It’s because in insurance the level of perceived risk is a function of time. The longer you insure somebody for the greater certainty that you will be making a payout for a service or procedure. Going from 22 years of coverage to 26 years of coverage is about a 2% change. Hence the reason why rates will go up at least 2%. But it’s also a function of aggregate population. The more people you have to insurance than the total number of reimbursements will rise as well. The White House touts their own number that the increase in age for young people to be covered under their parents health care plan is going to effectively add 2.5 million more people to the insurance rolls. Hence the reason why it could cause rates to go up as high as 5%. Premiums were based on disbursements covering a young person under their parents plan for 22 years. Now they have to raise rates to cover disbursements for this additional period of coverage. It’s called math…….

  4. Eliminate Obamacare this will eliminate over 350,000 jobs and will send the economy into a huge fall costing nearly $1,000,000,000 for each state to comply with all of the regulations.

    The premiums are huge increases that are not warranted. People cannot afford the premiums of Obamacare. Do not let Obamacare destroy America’s Economy.

    There should just be an assigned risk plan for those that cannot qualify due to health reasons that would assign a certain percentage of the un-insurables to each healthy group plan to pick up the slack of those with health problems.

    CRUISER4NEWS

  5. The Commonwealth Fund (http://www.commonwealthfund.org/News/News-Releases/2009/Aug/Employer-Sponsored-Health-Insurance-Premiums-Increase-119-Percent.aspx) reported in 2009 an increase in employer based health insurance premiums had increased 119% from 1999 to 2008. That’s an average for over 13% per year. If the rate now is 2-5% per year, then that seems to demonstrated the ACA is doing what it was designed to do — slow down the increase in premiums.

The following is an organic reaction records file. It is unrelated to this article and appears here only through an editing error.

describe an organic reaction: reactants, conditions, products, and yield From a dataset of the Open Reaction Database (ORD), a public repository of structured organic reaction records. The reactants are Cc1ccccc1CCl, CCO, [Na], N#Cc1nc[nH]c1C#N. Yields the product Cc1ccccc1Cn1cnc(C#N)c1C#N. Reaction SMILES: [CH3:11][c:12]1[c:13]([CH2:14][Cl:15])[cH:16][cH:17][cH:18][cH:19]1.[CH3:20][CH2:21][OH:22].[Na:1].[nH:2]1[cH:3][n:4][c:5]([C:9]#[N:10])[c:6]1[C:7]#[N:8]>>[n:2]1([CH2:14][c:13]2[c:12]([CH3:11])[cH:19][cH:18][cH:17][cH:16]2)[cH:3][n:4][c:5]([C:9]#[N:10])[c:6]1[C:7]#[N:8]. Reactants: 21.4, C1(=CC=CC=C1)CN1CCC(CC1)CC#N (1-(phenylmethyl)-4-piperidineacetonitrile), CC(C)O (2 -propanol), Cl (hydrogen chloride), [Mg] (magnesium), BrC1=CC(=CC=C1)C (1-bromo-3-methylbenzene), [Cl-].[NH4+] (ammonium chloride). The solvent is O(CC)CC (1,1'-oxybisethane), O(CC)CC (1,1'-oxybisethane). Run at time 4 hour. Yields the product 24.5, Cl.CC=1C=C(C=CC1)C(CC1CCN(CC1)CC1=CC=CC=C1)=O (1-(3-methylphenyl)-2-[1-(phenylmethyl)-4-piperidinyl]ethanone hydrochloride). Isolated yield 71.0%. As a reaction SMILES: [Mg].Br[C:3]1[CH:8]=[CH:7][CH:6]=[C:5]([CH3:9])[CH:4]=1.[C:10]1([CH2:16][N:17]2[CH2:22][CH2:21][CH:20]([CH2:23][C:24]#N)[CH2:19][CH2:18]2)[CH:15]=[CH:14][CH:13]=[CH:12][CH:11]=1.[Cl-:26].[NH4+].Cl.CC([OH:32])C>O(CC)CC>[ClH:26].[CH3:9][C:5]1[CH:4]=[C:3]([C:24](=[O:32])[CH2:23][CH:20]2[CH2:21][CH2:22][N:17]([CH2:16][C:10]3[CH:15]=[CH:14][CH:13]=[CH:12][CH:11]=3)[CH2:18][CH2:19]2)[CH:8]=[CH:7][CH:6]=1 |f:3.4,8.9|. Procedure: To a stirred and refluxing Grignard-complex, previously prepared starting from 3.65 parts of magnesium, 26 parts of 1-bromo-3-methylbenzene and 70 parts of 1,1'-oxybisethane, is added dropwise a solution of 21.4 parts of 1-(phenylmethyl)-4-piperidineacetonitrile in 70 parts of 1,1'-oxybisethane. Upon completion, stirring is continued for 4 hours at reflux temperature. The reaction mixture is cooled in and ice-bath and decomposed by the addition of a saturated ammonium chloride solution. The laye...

The article places a lot of blame on the ACA giving the insurance companies a pass, but the ultimate problem is not the insurance companies — the ultimate problem is the actual cost of health care.

    You have state disciplinary boards who do little (or have the resources) to rid the system of not only incompetent doctors, but those who are taking up to 30% out of the system in overcharging, billing for services not rendered and just out and out fraud.

    While the feds have the Stark Amendment they can enforce, private carriers don’t have that leverage and the referral enterprise system is alive and well on the private side.

    This is merely a one sided article put out by a no longer credible think tank, but one that has politicized itself in order to become yet another cog in the wheel to prevent actual discussion about an industry that is completely out of control at the expense of those who need their services.

    By the way, anyone who knows anything about insurance is this – the larger the risk pool, the cheaper the cost of the risk…unless that risk pool is all high risk. Think of it like you would your car insurance — when you buy coverage from a company who insures only good drivers. By bringing in the under 30 crowd, you have a group who overall costs much less to keep healthy that should reduce the overall cost for everyone. If the premium increases are down to 2-5%, it appears be working, based on the historical increases.

  6. Any ideas out there as to whether increasing the minimum hours of employment to be eligible for group health coverage would cause a plan to lose grandfathered status? The factors for loss of GF status don’t include this kind of change, and there is virtually no guidance on this question.